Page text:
Figures 10 and 11 show the similar plots but for the wet soil case. In this case, the observations suggest that stronger SH flux corresponds with weaker hub-height wind but stronger wind shear. This differs from our original hypothesis that wind shear should get weaker as surface fluxes get stronger. Certainly, the impact of land surface on hub-height wind for the wet soil case is smaller than that from the dry soil case. Similar to the dry soil case, the weak surface flux corresponds with strong wind speed and wind shear during morning hours. However, that is more associated with the decay of the nocturnal boundary layer as previously mentioned. Between noon and afternoon, the Noah and RUC LSM manage to mostly reproduce the temporal variability of the observed wind shear and wind speed. However, changes in surface fluxes from the NoahMP do not seem to capture such impact.

Fig. 10.
Fig. 10.

As in Fig. 8, but for the wet soil case period (November 2016).

Citation: Monthly Weather Review 149, 9; 10.1175/MWR-D-20-0363.1

Fig. 11.
Fig. 11.

As in Fig. 9, but for the wet soil case period (November 2016).

Citation: Monthly Weather Review 149, 9; 10.1175/MWR-D-20-0363.1

For the wet soil case, the LH flux becomes a much more important surface forcing. To examine the impact from LH flux, Figs. S2 and S3 show similar plots as Figs. 10 and 11 but for LH flux. Evidently, most of the identified relationships are determined by the SH flux rather than LH flux. This is not a surprise because the SH flux is the buoyancy flux which mainly drives the turbulence mixing at the near surface. Even though the magnitude of the LH flux is comparable to the SH flux, it has a negligible impact on determining the magnitude and variability of hub-height wind speed and wind shear.

The weaker coupling between the surface and hub-height winds for the wet soil case can be attributed to two main factors. The first is the drastically reduced magnitude of the SH flux. Note that the magnitude of the SH flux from the wet soil case is only about one-third of that from the dry soil case. This significantly weakens the near-surface turbulence mixing, thus reducing the coupling between the land surface and hub-height level. The second factor is probably the influence of large-scale disturbance. There was a Pacific storm approaching the WFIP2 region during the case period, resulting in rainfall on 6 November 2016 (Fig. 6c; A2e 2015). Such disturbance will definitely have an influence on the distribution of hub-height level wind speed and wind shear.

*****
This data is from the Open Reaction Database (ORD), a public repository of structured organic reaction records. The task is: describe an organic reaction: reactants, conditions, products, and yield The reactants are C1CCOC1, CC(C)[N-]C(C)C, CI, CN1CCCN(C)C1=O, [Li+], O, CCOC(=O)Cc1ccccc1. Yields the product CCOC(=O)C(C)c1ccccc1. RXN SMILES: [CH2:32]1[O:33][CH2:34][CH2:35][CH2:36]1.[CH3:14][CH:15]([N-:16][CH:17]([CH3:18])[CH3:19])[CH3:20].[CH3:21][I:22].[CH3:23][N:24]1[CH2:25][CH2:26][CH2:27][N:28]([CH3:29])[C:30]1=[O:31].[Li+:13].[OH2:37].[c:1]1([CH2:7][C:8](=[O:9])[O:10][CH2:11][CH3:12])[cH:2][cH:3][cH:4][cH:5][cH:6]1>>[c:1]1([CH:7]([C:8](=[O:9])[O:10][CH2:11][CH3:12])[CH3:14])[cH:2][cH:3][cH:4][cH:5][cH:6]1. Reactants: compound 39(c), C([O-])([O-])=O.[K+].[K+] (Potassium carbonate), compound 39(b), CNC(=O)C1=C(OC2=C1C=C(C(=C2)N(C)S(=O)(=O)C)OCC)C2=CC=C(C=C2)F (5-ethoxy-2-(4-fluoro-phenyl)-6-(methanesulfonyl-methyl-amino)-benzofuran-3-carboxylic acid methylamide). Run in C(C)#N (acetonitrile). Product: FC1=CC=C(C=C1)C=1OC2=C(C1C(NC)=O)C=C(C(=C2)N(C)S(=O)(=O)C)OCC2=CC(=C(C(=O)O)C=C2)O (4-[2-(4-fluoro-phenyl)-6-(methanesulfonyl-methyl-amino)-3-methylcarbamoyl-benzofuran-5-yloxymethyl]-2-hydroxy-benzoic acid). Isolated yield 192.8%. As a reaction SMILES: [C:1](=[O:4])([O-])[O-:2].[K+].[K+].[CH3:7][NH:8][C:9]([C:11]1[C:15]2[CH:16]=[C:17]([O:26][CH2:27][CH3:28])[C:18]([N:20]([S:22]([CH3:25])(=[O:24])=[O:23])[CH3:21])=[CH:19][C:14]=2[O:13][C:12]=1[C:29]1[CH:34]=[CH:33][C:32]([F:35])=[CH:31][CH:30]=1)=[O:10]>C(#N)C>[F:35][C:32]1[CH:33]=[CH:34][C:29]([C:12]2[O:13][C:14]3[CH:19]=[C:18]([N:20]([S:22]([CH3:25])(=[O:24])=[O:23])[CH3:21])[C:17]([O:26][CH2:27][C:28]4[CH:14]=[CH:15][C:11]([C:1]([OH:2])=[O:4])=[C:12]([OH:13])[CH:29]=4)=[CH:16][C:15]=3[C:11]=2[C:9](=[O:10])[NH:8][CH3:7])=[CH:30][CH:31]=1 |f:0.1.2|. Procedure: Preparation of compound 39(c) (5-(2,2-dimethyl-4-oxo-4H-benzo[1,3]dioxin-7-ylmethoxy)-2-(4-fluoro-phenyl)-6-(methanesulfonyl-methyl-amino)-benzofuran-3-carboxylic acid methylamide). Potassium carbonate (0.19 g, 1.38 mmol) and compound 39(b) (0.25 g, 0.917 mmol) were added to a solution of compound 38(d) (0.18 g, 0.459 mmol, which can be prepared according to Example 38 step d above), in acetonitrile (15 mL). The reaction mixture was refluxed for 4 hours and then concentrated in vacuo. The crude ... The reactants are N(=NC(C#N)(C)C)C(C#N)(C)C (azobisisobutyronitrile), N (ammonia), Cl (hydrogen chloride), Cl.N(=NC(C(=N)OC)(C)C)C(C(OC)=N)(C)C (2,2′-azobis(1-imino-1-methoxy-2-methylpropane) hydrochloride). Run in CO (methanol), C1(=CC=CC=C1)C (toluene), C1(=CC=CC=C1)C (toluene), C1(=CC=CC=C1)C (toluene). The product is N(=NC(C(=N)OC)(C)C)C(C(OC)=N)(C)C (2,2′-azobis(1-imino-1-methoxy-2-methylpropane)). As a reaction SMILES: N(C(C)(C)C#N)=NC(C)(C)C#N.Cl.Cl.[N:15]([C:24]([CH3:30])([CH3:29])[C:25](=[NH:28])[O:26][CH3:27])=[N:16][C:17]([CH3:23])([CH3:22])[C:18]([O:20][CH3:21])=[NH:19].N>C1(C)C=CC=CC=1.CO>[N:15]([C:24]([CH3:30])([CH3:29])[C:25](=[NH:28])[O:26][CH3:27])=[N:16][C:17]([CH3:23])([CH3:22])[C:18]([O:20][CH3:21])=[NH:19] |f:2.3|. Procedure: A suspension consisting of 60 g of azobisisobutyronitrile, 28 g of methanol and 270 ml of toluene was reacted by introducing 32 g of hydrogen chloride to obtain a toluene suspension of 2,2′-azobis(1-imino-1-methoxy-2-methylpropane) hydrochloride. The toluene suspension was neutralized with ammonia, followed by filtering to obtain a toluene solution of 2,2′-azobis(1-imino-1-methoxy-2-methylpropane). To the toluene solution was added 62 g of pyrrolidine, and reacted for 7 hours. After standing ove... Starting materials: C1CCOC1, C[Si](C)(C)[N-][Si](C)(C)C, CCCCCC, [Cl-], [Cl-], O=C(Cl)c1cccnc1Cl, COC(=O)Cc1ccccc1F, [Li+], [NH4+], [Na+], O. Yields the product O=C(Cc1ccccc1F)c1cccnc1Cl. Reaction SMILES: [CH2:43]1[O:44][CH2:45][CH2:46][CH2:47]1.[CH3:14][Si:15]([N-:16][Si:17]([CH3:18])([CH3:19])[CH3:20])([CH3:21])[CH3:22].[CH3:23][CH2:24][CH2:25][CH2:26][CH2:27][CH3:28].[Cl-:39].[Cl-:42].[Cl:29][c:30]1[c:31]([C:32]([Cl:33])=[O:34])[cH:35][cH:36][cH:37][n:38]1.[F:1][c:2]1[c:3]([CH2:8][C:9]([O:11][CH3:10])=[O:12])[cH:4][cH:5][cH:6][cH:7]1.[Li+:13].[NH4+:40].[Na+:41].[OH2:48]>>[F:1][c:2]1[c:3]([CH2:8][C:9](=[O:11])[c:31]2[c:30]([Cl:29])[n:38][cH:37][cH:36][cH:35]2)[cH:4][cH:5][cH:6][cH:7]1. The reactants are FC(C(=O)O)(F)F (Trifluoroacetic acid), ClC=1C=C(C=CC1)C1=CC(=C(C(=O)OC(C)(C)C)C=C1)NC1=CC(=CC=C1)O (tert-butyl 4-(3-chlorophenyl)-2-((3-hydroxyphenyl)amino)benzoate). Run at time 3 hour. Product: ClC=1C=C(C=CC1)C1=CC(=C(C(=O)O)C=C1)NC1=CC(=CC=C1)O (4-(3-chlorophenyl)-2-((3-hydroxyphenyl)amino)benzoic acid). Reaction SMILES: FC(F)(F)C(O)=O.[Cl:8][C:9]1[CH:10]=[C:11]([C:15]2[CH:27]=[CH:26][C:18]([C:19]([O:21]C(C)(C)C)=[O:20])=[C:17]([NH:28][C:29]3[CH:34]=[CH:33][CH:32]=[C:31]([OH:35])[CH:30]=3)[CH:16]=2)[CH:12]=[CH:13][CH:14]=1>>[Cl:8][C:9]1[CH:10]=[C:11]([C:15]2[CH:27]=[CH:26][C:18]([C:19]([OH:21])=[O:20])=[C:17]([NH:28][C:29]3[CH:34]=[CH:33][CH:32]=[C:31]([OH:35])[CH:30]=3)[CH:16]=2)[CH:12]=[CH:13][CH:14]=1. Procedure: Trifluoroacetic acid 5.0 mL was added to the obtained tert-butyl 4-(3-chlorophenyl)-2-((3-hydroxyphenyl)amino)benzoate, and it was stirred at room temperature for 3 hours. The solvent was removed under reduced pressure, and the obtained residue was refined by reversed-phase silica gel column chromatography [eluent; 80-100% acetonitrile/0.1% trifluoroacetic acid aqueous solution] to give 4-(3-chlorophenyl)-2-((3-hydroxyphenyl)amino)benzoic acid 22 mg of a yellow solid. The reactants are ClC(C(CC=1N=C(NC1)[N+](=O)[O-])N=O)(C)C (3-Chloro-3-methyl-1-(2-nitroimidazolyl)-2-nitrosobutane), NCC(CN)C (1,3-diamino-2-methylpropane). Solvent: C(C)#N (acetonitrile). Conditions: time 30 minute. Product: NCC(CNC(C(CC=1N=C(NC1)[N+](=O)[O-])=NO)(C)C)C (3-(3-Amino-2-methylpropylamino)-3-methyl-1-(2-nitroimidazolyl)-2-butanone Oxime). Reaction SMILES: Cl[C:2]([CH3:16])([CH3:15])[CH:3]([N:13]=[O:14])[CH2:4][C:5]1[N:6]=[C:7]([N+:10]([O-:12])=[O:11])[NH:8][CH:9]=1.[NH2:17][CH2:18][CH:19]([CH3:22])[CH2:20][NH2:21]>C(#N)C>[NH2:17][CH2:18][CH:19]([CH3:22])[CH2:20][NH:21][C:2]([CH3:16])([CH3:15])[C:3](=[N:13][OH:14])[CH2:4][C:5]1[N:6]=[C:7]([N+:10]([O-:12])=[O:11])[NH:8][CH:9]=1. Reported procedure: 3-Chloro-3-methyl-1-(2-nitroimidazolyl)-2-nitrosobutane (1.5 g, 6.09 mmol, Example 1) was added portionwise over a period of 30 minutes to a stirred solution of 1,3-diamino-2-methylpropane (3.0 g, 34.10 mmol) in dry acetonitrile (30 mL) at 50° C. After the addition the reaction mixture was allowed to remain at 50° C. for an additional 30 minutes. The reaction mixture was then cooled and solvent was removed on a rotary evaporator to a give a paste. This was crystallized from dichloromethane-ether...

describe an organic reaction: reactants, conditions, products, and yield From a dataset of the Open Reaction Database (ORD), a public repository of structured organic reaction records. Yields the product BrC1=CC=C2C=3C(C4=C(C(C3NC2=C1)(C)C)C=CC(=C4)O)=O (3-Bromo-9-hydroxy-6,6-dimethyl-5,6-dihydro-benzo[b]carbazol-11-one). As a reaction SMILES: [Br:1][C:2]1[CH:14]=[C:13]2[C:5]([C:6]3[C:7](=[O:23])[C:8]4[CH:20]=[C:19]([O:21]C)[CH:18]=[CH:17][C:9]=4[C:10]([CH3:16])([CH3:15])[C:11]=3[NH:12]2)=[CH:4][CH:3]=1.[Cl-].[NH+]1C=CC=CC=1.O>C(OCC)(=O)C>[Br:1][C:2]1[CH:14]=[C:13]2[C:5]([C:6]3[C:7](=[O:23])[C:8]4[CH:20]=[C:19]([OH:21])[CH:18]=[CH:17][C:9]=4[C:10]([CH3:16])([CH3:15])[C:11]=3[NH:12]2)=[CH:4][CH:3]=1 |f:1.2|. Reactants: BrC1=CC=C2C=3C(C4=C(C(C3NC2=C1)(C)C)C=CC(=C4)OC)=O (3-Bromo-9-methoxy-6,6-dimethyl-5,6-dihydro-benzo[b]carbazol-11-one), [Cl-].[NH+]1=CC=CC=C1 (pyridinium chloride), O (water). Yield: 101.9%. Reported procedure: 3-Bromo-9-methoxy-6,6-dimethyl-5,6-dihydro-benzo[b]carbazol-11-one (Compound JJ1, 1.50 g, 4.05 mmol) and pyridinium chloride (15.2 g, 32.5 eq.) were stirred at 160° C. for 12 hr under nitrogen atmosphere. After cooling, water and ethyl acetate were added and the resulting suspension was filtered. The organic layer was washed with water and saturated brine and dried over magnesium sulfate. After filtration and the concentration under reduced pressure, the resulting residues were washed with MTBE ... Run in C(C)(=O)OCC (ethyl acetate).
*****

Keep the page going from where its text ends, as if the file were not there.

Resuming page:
Figures 12 and 13 show the results from the frozen soil case. Overall, the observations suggest very limited impacts of the land surface on hub-height wind speed and wind shear. The results from the morning hours are generally similar to those from the dry and wet soil cases. From noon to afternoon, the observed hub-height wind speed and wind shear increase but there is very little change in the SH flux. Note that the magnitude of the SH flux from the frozen soil case is also the weakest among the three cases. This suggests that the land surface is very likely decoupled from the overlying atmosphere during the frozen soil case period. The WFIP2 observational team has documented a cold pool event happening during this period which could contribute substantially to this decoupling.

Fig. 12.
Fig. 12.

As in Fig. 8, but for the frozen soil case period (February 2017).

Citation: Monthly Weather Review 149, 9; 10.1175/MWR-D-20-0363.1

Fig. 13.
Fig. 13.

As in Fig. 9, but for the frozen soil case period (February 2017).

Citation: Monthly Weather Review 149, 9; 10.1175/MWR-D-20-0363.1

The results from the model simulations indicate a different story. From noon to afternoon, the decrease in simulated SH flux is associated with an increase in the simulated hub-height wind speed but a decrease in wind shear whereas LH does not play a significant role (Figs. S4 and S5). Similar to the wet soil case, this indicates a weak coupling between the land surface and hub-height level wind. Overall, the observations indicate almost nonexistent impact of the land surface on hub-height wind speed and near-surface wind shear during the frozen soil period whereas the simulations suggest a weak impact. The differences between model and observation could be partially attributed to the difficulty in simulating cold pool in the current numerical model (Olson et al. 2019).

4. Discussion

The preceding evaluation indicates a better agreement of the modeled hub-height wind speed with observations for the dry soil case than the wet and frozen soil cases, and that is largely insensitive to the choice of LSM. Over the dry soil, there is a strong physical connection between the land surface and hub-height level due to near-surface turbulent mixing. However, the relationship is weaker over wet soil and almost nonexistent over frozen soil.

There are many possible reasons responsible for the discrepancy between the model simulations and observations. In this paper, two factors are discussed in detail because these are the two most obvious limiting factors that stood out from the analysis. The first is the insufficient model physics description of the surface energy flux, especially the GH flux and the second is the inaccuracy of soil states, such as ST and SM.

Regardless of whichever soil surface, all LSMs have difficulties in predicting the observed GH flux. For the dry and wet soil cases, the simulated GH flux is either too large during daytime or too small during nighttime, as compared to the observations. For the frozen soil case, the observed GH flux is almost zero throughout the entire period but none of the LSMs are able to capture that. Previous studies have also indicated the discrepancies between the observed and simulated GH flux (Smirnova et al. 1997; Wharton et al. 2015; Zhang et al. 2020). Unfortunately, most LSM studies focus on discussing the impacts of LH and SH fluxes, with very little emphasis on GH flux. However, atmospheric features that are relevant for wind energy are generally close to the ground. Therefore, getting the correct energy partitioning is essential. Even though the GH flux does not directly influence hub-height level wind speed, it can still indirectly influence wind speed predictions by altering ST and thus changing the near-surface turbulence mixing.